While doing my daily run around the world of sports last week, I came across a very interesting article written by Jeff Passan that you can find at Stimulants Gain Attention. It doesn’t take a genius to figure out what the piece was about.
Normally, I avoid all the talk of steroids and performance enhancing drugs (PED). Sure, I sometimes delve into the topic, I can’t avoid it entirely in my line of work, but honestly most of the time I try to pay attention to what is happening on the field and let the legal wrangling and the blowhards deal with PED’s. However, Mr. Passan’s column was so illuminating I thought I simply had to break it down. Here are some of the highlights of the piece.
1- 108 players in 2009 were awarded a free pass for drug use. What do I mean? 108 major league players were granted a TUE or Therapeutic Use Exemption to take drugs on the banned list. These 108 baseball player all were being treated for ADHD or Attention Deficit Hyperactivity Disorder. That’s nearly nine percent of all players, more than double the population at large. “It looks fishy,” said Dr. Ari Tuckman, the VP of the Attention Deficit Disorder Association. “It doesn’t mean it is, but it looks that way.”
2- In 2006 there were 28 players granted a TUE.
3- In 2007 MLB started testing for stimulants.
4- In 2007 the number of TUE’s quadrupled to 103.
You do the math.
5- Though baseball says they have tightened the rules for TUE, in 2008 the number of players on the list increased from 103 to 106. “A healthy percentage of applications for new TUE’s was rejected,” MLB Players Association director Michael Weiner said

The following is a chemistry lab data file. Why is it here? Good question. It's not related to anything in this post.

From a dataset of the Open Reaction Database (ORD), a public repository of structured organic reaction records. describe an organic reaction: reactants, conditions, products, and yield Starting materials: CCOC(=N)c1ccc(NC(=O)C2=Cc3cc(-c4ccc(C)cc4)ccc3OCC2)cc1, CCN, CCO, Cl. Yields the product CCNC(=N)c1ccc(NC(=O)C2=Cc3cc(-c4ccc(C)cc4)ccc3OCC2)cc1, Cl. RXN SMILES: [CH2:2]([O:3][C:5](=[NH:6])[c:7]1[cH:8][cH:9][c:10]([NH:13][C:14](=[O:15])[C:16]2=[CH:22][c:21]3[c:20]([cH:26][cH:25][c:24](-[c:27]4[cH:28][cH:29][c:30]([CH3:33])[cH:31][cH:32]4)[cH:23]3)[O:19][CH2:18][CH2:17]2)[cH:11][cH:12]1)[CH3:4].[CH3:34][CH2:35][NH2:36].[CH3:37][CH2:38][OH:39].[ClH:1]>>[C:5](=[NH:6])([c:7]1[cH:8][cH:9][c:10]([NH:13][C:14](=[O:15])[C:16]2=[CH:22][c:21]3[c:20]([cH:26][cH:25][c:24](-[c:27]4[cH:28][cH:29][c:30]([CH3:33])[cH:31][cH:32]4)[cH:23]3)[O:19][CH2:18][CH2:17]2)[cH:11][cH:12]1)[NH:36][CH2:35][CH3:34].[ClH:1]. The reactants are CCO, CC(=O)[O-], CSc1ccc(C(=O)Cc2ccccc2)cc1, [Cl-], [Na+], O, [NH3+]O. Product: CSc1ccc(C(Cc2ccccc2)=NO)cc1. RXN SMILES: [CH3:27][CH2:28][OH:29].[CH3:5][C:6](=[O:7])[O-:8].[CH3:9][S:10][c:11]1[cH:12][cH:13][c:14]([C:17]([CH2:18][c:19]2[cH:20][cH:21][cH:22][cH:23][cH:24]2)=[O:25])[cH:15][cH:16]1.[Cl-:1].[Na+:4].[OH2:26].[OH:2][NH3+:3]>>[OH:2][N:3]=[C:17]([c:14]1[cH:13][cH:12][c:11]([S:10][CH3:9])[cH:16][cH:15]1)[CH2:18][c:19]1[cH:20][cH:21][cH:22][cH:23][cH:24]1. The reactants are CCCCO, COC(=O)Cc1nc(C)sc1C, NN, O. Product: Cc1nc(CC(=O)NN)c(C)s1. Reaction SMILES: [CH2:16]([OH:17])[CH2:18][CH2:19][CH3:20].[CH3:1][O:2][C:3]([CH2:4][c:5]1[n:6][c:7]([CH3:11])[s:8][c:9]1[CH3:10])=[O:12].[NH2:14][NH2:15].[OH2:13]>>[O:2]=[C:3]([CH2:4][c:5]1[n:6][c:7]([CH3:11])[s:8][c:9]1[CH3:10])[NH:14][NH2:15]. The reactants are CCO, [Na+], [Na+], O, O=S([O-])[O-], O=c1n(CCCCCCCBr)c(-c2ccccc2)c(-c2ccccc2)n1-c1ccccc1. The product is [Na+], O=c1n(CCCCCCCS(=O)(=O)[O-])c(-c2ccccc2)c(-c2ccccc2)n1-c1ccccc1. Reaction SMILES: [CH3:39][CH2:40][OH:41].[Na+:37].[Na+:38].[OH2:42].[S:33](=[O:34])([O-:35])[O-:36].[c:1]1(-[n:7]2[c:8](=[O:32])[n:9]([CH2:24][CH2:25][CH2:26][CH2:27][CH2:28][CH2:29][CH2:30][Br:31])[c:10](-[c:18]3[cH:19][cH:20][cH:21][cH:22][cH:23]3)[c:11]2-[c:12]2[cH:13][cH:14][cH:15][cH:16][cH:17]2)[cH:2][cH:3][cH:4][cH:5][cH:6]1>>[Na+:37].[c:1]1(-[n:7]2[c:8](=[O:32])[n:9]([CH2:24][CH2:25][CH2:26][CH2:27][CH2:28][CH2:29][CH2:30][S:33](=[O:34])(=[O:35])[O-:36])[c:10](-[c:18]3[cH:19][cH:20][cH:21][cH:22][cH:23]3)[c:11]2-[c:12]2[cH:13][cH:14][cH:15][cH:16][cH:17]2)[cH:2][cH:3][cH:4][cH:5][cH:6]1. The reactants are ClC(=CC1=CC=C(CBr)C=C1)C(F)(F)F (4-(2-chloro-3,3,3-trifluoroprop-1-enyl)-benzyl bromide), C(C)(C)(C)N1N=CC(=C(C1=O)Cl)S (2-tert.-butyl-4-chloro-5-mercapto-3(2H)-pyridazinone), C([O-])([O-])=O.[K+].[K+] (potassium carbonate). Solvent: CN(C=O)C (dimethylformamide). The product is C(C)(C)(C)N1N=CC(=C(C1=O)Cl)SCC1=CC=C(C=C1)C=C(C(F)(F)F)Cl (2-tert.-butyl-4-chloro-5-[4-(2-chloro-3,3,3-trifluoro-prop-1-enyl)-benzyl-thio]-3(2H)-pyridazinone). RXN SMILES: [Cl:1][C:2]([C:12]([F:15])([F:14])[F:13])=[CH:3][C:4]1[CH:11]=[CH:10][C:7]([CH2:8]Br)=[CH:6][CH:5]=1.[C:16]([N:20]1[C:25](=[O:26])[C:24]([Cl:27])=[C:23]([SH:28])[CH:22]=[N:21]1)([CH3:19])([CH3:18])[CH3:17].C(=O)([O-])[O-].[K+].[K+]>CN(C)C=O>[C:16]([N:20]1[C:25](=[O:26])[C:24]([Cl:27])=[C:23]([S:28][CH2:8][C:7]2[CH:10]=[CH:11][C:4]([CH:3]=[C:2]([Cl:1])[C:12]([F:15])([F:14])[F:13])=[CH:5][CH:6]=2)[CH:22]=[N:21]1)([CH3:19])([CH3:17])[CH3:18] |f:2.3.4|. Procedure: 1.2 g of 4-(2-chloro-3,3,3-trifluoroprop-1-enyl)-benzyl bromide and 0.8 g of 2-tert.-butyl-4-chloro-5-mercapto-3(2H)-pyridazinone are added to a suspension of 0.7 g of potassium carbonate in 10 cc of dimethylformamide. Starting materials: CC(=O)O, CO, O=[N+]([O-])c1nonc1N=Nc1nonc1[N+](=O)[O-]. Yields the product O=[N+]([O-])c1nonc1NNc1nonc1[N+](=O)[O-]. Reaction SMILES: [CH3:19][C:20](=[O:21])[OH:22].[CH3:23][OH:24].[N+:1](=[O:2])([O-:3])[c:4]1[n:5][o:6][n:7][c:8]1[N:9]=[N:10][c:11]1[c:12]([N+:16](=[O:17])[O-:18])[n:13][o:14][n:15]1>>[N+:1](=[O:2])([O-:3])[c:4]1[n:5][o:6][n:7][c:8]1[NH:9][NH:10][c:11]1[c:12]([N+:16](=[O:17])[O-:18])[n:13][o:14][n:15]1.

6- ADHD drugs are not steroids. However, they do bring a heightened sense of alertness, and an inner calmness, two traits that clearly might have just a wee bit of an effect on a hitter. “In the most general sense, almost everybody does better on a stimulant,” Dr. Tuckman said, “which is something Starbucks and Coca-Cola figured out long ago.”
So what do we have here? Well, approximately 15 percent of all major league players are using prescription medication that could be said, in the least, to give the user a more heightened ability to focus. Given the requirements of the game, a game that goes on day after day for six months, you often hear that players are more mentally tired than physically worn down. Do you think a little pick me up in the form of a TUE leading to medication might help? I’m not saying that there aren’t some players who legitimately might have a medically condition, but double the rate of the general population? To say that seems unlikely would be kind.
In the end, this problem will never go away. Those that want to cheat will likely always be one step ahead of those that are trying to catch them. Those that can skirt by legally will likely do everything they can to gain that little extra edge. And to be truthful, is there really any difference between having a TUE or stealing signs on the field? You might even be able to make a cogent argument that stealing signs is actually worse because it informs you how the play will develop (if you take a drug, you still have to read, react and perform). I don’t know if there is any way to put all of this “drug” stuff behind us, but if there is I’d be 100 percent behind it because for far too long the story hasn’t been about what happens on the field, it’s been about what has happened in the doctor’s office.
By Ray Flowers